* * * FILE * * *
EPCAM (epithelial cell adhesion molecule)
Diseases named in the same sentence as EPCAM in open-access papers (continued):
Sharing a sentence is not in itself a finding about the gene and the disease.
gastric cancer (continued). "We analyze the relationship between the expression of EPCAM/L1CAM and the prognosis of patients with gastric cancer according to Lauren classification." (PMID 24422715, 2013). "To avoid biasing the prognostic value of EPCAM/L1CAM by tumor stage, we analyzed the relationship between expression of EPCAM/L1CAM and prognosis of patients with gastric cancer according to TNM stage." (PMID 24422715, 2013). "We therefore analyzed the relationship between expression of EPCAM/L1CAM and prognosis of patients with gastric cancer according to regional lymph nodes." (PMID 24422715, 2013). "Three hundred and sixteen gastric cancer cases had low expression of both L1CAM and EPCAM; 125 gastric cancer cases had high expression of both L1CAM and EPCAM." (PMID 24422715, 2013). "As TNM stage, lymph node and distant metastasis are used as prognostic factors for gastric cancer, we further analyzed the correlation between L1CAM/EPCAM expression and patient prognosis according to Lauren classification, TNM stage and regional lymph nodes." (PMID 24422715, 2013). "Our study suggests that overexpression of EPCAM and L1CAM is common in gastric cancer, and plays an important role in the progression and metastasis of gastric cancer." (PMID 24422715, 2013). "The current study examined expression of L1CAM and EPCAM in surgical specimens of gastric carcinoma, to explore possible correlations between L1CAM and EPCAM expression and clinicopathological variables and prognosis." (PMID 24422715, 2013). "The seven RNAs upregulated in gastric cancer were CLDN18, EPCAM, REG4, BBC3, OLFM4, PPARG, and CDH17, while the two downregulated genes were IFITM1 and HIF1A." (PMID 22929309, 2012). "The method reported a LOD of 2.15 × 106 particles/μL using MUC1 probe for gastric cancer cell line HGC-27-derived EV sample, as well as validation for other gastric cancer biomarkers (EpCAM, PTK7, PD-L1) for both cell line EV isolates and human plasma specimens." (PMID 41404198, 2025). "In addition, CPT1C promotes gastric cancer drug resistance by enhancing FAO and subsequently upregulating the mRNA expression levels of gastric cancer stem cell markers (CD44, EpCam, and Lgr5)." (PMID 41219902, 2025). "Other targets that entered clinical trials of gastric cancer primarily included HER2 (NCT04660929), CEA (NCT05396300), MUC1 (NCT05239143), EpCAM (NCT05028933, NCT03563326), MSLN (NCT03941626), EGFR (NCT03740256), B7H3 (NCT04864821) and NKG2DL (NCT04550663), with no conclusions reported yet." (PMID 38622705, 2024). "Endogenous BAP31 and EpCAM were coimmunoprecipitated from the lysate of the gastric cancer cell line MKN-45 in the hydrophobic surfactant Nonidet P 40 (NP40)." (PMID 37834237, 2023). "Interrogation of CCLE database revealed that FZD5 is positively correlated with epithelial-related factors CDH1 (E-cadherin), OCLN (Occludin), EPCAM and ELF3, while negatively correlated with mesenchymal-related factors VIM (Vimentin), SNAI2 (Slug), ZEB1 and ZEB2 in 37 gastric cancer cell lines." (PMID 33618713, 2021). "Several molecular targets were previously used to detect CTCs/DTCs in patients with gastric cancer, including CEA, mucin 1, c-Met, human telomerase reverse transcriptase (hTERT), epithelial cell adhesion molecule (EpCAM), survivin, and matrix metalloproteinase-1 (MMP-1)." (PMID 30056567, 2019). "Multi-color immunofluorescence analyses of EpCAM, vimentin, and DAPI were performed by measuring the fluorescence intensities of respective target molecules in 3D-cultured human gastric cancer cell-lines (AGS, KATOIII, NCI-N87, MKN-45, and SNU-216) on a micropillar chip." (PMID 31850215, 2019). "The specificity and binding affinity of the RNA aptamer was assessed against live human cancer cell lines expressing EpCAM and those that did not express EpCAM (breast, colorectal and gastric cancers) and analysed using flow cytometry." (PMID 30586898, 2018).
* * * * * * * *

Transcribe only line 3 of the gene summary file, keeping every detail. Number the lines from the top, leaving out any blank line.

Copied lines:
Sharing a sentence is not in itself a finding about the gene and the disease.